[Advaita-l] GYAnimAtra and the sthitapraGYa (was Re: FW: Avidya, Jnanis and SSS' views)

V Subrahmanian v.subrahmanian at gmail.com
Fri May 7 13:50:15 CDT 2010

On Fri, May 7, 2010 at 8:18 PM, S Jayanarayanan <sjayana at yahoo.com> wrote:

> --- On Fri, 5/7/10, V Subrahmanian <v.subrahmanian at gmail.com> wrote:
> > Dear Karthik,
> >
> > This is the portion of the JMV that categorically,
> > unambiguously states that
> > the akRtopAsti has his ignorance destroyed by the practice
> > of vedanta
> > shravaNa, etc.:
> >
> > *They even
> > > reach the stage of obliteration of vasana and the
> > > dissolution of the mind
> > > for the time being*, and in consequence, study,
> > > contemplation and
> > > assimilation (of the VEdanta) are also fully
> > accomplished
> > > by repeated
> > > application to these three;* ignorance, doubt and
> > false
> > > perception are
> > > demolished; *and real Jnana is achieved**.
> >
> > This is the portion that says that the ignorance destroyed
> > does not return:
> >
> >  In the
> > > absence of a more powerful
> > > means to counteract it and of any cause which can
> > > resuscitate the ignorance
> > > dispelled by it, *the resultatnt Jnana does not
> > > fade.*
> >
> > [pl. read the concluding verses of the Panchadashi 2nd
> > chapter with the
> > above]
> >
> > The above is the JMV proof for the akRtopAsti being a
> > mukta. The word may
> > not be there, but that is what is meant there. Freedom from
> > ignorance with
> > the gaining of JNanam is what mukti is.
> Here are the facts:
> 1. The JMV explicitly says that such an akR^ItopAsti who has attained to
> saMyak-GYAna, i.e. a GYAnimAtra, is NOT a jIvanmukta.

I have not disputed this.  This is recognized by me very clearly.  It should
not be understood that the jivanmukta ALONE is a mukta.  Take for instance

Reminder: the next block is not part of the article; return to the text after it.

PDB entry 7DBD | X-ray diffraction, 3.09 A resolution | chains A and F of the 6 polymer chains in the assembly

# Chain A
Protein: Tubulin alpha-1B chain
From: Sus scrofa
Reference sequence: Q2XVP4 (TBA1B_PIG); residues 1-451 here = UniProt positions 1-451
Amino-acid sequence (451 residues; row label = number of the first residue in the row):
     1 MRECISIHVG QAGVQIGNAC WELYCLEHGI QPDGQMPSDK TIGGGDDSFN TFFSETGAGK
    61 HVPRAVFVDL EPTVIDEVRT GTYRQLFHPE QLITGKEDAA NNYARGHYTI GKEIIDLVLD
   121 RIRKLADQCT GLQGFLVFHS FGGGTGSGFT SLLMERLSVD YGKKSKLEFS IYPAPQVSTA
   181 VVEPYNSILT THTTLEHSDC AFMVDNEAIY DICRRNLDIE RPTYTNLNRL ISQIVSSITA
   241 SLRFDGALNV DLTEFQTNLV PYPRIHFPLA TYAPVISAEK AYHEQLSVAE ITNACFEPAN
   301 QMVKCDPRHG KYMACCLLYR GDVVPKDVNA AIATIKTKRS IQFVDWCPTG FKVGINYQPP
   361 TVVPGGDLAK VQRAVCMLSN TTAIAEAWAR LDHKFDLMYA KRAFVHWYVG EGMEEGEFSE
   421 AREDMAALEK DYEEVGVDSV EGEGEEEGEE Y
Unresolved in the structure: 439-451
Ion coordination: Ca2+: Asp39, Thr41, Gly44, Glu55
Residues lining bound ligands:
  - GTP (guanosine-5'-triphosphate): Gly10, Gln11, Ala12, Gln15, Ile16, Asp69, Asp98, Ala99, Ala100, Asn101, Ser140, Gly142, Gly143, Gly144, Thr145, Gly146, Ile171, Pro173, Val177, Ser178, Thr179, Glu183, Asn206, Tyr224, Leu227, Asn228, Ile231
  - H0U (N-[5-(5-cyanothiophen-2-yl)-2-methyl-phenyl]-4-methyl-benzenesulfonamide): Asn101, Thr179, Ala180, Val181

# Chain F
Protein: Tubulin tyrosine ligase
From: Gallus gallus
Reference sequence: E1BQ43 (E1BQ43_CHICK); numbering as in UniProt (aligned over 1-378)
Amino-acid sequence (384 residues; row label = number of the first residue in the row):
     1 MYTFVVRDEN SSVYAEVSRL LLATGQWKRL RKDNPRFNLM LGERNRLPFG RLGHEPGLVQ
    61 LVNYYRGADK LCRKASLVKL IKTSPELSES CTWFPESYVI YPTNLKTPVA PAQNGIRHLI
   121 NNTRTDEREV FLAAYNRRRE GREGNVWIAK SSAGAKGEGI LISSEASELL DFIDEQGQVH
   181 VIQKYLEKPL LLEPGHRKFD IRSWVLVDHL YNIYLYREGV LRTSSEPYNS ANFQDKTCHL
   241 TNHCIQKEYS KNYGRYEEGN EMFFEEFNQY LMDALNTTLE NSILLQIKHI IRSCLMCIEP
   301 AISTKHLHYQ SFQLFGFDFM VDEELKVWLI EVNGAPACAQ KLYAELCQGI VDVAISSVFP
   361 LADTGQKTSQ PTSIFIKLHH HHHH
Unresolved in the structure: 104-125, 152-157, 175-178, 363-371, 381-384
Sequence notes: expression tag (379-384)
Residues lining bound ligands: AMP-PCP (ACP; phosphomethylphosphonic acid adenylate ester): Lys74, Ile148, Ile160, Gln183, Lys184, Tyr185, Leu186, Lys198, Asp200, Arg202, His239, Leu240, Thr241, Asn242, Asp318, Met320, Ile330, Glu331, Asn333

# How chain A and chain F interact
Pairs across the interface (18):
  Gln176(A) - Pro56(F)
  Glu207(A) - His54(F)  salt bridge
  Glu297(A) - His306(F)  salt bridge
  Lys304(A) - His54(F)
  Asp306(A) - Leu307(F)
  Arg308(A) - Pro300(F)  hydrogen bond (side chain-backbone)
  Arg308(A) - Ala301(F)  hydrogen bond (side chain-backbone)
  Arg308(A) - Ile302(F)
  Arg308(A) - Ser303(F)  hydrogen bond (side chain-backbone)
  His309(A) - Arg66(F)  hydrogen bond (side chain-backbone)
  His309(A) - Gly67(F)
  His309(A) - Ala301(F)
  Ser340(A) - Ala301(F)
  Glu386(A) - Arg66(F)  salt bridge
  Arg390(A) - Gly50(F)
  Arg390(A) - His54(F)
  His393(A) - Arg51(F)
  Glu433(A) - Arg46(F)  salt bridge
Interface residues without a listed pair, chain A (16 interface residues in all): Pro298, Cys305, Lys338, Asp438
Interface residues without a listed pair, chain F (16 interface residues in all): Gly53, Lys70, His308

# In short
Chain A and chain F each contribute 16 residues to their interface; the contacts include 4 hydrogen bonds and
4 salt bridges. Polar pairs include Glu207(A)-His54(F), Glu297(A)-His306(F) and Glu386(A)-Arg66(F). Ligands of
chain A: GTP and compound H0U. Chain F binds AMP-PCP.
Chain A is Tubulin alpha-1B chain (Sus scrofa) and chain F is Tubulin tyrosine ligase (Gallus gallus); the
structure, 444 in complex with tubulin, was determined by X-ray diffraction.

someone who attains samyagjnAna that destroys his avidya at the instant just
before death and he breaths his last immediately.  He has not become a
'jivan mukta' by practice of vasana kshaya and manonasha as detailed by the
JmV.  Does he return to samsara by taking another birth?  He will not.  A
gYanimAtra is no less a mukta than a jivan mukta.

> 2. NOWHERE does the JMV affirm the status of this person as a mukta of any
> kind.

This perception is not correct.  The very quote I have provided very clearly
states this, as I have been repeatedly asserting.  The word mukta is not
there.  That does not take away the meaning.  What else would you think is
meant by these words ?: //* ignorance, doubt and  false  perception are
demolished; *and real Jnana is achieved**.// and // In the absence of a more
powerful  means to counteract it and of any cause which can  resuscitate the
ignorance  dispelled by it, *the resultatnt Jnana does not

In Vedanta 'avidya nivRtti' is the criterion for moksha and not the length
of practice of manonasha and vasanakshaya.  These give the Jnani a greater
quantum of mukti sukha while the body lasts.  After the body perishes, none
can make any distinction whatsoever between an akRtopAsti jnani and a
jivanmukta.  This point was stated, though in different words, in the
excerpt I provided from the Sringeri Acharya's dialogues.

> 3. The JMV notes that such a person still has to make effort towards
> vAsanAkShaya-manonAsha.

So what?  The need for making effort towards vk and mn does not take away
the mukta status from a Jnani. It is optional.  None can enjoin upon a Jnani
to engage in whatever practices that directed at high order peace

> Given the above, I am reticent to say that the status of such a person a
> "mukta".
> If you have a clear-cut authoritative quote that such a person is a "mukta
> in spite of his NOT being a jIvanmukta", I would be very interested indeed!